What is Credit Fraud?

October 17th, 2020 by
What is Credit Fraud?

Photo: Negative Space via Pexels

Credit Fraud is the most widespread form of Identity theft. It is the crime of using someone’s personally identifiable and financial information to open loans and apply for credit cards.

These fraudsters rack up debts under those accounts without any intent to repay the loans, leaving the person whose identity they stole responsible. 

There are 20 types of credit fraud, says Experian, one of the consumer credit reporting agencies making up a part of the credit bureaus. Any of these types can be used in various combinations to steal someone’s identity. These range from account takeover fraud to medical identity theft.

RELATED: Experian, Equifax, TransUnion Offering Free Weekly Credit Reports Through April 2021

The victim of the credit fraud will normally end up with debts against them. This is generally a long process to sort out but, don’t fret; it can be done. Keep in mind, this can impact your credit score and future lending opportunities while it is being investigated.

Ways to prevent credit fraud and identity theft:

  • When shopping online look for the lock in the browser bar (address bar) to make sure that the vendor is encrypted. Avoid using public Wi-Fi when dealing with any personal data, such as shopping online and using credit cards, or accessing your bank accounts. These can easily be monitored and information obtained by thieves.
  • Avoid mentioning any account numbers or any other important details while out in public. If you need to pay something over the phone or gain access to an account, use the keypad to enter numbers when prompted or wait until you are in a more secure environment to deal with them.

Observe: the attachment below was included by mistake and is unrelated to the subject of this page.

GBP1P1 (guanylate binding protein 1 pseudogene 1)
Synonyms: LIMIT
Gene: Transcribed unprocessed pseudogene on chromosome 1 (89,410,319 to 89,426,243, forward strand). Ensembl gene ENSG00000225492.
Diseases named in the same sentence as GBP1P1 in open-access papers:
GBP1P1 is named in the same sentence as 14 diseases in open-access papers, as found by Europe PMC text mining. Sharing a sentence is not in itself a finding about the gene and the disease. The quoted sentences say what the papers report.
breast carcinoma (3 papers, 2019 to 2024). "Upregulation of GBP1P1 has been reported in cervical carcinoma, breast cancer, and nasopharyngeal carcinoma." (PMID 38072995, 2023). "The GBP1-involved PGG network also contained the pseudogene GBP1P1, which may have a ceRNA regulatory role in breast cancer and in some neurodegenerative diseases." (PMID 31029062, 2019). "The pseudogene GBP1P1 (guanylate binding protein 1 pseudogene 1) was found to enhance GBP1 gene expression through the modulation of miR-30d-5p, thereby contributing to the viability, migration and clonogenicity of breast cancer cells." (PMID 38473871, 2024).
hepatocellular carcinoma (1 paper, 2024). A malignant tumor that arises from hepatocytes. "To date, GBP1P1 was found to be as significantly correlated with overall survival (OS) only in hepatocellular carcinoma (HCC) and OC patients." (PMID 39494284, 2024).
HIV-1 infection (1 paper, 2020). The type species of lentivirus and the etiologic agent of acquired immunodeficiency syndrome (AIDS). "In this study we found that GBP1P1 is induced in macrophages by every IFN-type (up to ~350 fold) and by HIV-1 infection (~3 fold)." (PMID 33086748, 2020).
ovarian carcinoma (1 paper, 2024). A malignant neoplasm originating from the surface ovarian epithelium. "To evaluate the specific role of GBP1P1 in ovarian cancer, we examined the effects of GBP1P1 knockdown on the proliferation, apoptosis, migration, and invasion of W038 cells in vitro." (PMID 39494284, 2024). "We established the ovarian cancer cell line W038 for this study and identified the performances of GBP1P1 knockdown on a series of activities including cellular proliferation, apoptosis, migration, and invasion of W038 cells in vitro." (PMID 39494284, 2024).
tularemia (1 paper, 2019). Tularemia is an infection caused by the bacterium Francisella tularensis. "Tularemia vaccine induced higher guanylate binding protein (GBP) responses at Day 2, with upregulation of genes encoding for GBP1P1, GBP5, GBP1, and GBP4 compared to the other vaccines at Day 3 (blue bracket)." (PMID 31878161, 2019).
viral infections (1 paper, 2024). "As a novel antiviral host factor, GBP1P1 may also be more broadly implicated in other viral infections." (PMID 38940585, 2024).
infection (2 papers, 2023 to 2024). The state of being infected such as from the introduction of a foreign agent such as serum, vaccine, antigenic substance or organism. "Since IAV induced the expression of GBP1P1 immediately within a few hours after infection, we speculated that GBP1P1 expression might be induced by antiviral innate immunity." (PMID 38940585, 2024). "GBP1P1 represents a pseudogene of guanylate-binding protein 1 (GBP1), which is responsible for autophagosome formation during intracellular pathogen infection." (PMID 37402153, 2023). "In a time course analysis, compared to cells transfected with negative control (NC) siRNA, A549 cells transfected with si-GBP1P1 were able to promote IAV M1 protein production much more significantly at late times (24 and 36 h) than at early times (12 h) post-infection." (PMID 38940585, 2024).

• Shield your account Personal Identification Number (PIN), when either using ATMs or in at the cashier. Another option is to use your smartphone to pay for items using contactless shopping, like Apple Pay.
  • Keep tabs on who is asking for your personal information. Some scammers disguise themselves as banks, credit card companies, and even the Internal Revenue Service. For example, if you receive a text message or an email asking to click a link to their website or call them on a number provided, verify the information with your bank or credit card company by using the number on the back of the card or on your monthly statement. 

Keep an eye on any suspicious or unauthorized activity:

  • Checking monthly bank or credit card statements to make sure you recognize all of the transactions. If there are any uncertainties, call the card issuer to investigate further.
  • Check to see if any credit checks have been taken out in your name. If there is something you don’t recognize, contact the creditors and file a report with local law enforcement agencies.

If you believe you are the victim of credit fraud, take action as quickly as possible:

  • Contact the lender if unauthorized activity has appeared and ask them to begin investigating.
  • Report suspected activity to law enforcement so they can begin an investigation, also. This can be done via the United States Federal Trade Commission’s website, which will help find the right organization to give you support. You can also go to the Federal Trade Commission’s IdentifyTheft.gov to report identity theft, as well. 
  • Contacting the National Credit Bureaus (Equifax, Experian, TransUnion) to make it difficult for scammers to secure credit in your name.

Credit fraud impacts thousands of people each year, including businesses and consumers. 

RELATED: What to look for on your credit report

It’s important to limit the amount of important information and safeguard any personal data, and notify the proper organizations of anything suspicious on your accounts and credit reports. 

Doing so may help authorities capture those responsible and help to prevent these types of crimes in the future. 

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